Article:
Sweden has a few claims to fame that the U.S. simply can't compete with, namely Ikea, the Nobel Prize, and a historical avoidance of war. (Oh, and meatballs. Mmm.) But now it can add "emergency trash imports" to the list, because the country is running dangerously low on household and industrial waste.
According to the country's Waste Management site, two million tons of waste is converted to heat and electricity each year, with only 4% of the nation's trash ending up in landfills. But it's not enough:
Due to its efficiency in converting waste to renewable energy, Sweden has recently begun importing around 800,000 tons of trash annually from other countries.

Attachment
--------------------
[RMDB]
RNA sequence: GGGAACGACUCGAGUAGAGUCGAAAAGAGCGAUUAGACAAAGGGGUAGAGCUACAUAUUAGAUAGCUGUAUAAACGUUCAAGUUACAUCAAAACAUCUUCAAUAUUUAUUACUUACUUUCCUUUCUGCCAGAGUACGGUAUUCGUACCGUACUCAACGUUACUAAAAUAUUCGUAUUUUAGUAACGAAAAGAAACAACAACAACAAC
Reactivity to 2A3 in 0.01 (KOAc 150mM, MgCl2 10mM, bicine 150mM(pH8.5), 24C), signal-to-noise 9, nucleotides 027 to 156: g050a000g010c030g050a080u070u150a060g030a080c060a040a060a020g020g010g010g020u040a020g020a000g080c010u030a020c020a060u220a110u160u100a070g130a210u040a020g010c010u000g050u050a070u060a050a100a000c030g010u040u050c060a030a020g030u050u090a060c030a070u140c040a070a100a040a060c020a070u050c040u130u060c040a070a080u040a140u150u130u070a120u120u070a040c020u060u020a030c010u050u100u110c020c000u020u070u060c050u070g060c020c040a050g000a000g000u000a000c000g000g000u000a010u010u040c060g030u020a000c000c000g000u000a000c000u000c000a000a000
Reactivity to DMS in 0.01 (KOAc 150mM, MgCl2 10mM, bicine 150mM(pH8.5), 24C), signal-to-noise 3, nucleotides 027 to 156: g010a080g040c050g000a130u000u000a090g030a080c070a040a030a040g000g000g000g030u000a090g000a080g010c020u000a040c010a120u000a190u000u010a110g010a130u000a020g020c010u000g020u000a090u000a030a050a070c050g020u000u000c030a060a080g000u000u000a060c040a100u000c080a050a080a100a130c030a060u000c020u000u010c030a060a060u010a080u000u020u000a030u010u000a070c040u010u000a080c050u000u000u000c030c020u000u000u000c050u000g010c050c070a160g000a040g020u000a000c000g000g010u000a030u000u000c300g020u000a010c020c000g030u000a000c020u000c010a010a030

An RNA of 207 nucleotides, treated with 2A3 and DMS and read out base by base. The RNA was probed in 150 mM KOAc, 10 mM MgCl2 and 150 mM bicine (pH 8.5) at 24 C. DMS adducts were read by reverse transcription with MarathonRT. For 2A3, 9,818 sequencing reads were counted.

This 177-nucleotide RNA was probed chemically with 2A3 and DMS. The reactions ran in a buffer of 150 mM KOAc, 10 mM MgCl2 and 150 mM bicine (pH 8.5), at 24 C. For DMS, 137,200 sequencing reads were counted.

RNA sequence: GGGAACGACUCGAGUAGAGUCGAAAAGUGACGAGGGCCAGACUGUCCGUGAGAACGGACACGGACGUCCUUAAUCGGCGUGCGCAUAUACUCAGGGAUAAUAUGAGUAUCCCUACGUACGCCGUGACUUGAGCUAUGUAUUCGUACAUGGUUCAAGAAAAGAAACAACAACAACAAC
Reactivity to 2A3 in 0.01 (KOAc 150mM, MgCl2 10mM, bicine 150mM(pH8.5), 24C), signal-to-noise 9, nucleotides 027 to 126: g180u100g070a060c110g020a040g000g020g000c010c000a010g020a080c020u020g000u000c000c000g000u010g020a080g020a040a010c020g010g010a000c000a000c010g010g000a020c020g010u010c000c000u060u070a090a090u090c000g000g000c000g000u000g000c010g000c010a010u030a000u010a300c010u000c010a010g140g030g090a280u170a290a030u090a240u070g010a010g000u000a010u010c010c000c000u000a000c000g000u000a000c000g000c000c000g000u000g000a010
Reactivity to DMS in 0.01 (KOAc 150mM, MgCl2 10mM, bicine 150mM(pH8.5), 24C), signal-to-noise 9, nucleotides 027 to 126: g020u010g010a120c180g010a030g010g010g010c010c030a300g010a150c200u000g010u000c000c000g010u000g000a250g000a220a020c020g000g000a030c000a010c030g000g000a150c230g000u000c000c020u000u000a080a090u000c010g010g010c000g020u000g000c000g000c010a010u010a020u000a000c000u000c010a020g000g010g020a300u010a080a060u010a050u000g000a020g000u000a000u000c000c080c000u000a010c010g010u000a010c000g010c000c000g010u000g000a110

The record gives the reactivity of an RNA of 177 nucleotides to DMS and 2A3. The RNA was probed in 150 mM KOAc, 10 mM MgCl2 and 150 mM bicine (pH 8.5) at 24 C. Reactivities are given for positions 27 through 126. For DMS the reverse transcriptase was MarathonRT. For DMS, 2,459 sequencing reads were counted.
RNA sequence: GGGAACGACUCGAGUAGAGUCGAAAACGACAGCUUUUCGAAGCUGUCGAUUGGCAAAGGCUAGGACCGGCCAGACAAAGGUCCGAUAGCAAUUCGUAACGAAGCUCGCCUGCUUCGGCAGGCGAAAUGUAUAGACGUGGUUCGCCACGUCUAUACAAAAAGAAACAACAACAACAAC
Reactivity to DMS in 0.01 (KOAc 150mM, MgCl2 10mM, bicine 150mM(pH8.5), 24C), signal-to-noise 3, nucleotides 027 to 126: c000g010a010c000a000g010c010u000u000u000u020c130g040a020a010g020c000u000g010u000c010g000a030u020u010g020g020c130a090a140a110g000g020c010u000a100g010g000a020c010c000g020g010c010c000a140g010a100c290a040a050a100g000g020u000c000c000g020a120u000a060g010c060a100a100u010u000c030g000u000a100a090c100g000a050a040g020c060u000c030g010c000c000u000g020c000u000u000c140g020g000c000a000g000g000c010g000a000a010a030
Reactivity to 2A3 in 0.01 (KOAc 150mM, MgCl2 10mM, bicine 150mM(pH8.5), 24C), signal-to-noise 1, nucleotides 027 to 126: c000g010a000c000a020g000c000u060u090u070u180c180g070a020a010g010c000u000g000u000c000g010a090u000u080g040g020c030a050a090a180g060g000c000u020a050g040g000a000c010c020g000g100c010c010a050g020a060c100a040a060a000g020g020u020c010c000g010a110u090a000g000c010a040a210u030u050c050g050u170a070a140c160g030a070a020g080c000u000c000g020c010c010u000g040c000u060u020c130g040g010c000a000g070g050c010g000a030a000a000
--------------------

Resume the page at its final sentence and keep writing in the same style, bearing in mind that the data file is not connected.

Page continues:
Norway is now paying Sweden to take its garbage. Swedish sights are also set on Bulgaria, Romania and Italy as future trash exporters, as Catarina Ostlund, a senior advisor for the country's environmental protection agency, told PRI. Those countries rely heavily on landfills – a highly inefficient and environmentally degrading system.
Compare this to the United States, which recycles about 34% of the 250 million tons of trash generated per year. The majority of the rest is landfilled.
I don't know about you guys, but I have plenty of trash I could sell to Sweden. Give me a call; I'll pull my bin back from the curb.